Ximena Erazo/Mike Kirkwood/Fredriek de Vlaming (Eds.)

WUS, 1996, DIN A5, 168 Seiten, engl.

Universities are often the first institutions which have to fear state repression. But especially the educational sector needs academic freedom to ensure that the people have the possibility to develop and discuss criteria of the society and political connections. In several parts of the world, structural adjustment programmes go hand in hand with stricter government control (including censorship) of universities and other educational institutions. In some countries, the control of education by religious groups has also emerged as a challenge to universal education, affecting not only the quality of education but also the level of tolerance in society. Other reports show why two factors, the existence of highly educated refugees and the globalization of the world economy, demand a much wider international recognition of educational qualifications.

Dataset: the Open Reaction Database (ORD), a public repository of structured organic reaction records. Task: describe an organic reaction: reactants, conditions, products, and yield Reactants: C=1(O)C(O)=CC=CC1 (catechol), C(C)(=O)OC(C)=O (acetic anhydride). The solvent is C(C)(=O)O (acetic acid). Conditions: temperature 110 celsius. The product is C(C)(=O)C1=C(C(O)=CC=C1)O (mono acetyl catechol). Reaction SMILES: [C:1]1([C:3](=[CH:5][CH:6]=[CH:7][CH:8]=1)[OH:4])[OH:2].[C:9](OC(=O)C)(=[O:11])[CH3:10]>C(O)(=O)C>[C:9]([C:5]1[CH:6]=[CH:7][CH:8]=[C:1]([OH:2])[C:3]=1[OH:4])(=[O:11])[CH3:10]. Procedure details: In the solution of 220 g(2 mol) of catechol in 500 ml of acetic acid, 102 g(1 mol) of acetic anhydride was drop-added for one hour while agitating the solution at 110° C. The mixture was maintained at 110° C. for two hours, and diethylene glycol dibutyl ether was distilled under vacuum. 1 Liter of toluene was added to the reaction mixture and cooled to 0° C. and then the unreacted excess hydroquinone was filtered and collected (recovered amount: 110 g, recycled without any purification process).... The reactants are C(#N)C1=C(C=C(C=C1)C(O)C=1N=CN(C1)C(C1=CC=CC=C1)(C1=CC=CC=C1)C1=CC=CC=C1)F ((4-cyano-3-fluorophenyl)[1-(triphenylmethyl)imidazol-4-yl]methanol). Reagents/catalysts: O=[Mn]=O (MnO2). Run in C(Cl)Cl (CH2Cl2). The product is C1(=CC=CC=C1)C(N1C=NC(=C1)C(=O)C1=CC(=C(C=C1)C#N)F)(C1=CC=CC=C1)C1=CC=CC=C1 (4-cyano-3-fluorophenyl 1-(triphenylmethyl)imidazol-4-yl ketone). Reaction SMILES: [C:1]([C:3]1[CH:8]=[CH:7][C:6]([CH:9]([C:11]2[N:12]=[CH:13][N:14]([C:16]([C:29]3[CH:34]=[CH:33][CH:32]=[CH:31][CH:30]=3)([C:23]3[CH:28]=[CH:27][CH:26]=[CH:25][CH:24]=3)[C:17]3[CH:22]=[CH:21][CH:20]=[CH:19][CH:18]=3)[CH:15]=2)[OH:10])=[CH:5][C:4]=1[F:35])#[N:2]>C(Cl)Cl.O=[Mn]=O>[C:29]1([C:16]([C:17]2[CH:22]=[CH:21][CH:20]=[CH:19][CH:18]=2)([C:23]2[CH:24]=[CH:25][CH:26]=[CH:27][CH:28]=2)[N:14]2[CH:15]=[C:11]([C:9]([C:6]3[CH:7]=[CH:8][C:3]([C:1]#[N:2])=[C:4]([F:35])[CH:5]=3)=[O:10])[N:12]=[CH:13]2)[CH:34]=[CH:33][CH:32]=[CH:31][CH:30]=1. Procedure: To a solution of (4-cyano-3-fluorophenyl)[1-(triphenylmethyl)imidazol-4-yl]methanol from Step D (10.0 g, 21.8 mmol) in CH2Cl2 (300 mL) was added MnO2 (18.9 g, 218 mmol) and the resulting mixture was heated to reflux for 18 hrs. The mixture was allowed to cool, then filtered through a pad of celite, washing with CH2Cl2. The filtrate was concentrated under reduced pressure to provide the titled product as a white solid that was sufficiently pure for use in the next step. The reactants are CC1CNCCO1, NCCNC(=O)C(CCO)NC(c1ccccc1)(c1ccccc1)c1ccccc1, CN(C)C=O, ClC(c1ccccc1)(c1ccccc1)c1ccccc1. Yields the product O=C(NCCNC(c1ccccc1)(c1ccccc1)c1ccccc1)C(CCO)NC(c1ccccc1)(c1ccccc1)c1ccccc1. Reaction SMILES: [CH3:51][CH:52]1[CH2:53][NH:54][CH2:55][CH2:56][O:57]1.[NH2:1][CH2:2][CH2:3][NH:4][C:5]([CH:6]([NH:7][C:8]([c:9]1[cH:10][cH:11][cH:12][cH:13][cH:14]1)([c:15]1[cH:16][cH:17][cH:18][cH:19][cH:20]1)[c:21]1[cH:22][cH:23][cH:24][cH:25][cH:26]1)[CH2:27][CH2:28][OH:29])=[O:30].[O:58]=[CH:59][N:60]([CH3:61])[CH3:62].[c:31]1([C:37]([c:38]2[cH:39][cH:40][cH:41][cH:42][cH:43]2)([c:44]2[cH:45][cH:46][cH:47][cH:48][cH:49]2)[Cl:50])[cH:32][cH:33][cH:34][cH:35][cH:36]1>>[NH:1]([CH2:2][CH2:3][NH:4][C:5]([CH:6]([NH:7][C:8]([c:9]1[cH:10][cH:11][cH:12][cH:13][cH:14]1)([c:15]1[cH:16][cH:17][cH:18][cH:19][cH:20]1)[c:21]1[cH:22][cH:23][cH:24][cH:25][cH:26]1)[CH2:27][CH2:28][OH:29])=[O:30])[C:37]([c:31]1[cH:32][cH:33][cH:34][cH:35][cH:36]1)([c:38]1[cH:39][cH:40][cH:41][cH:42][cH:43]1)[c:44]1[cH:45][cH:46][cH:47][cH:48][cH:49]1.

This volume offers case studies about e. g. Nigeria, Sambia, China, Pakistan, Guatemala, Colombia, Brasil and Armenia as well as an insight into the human rights situation and the human right to education.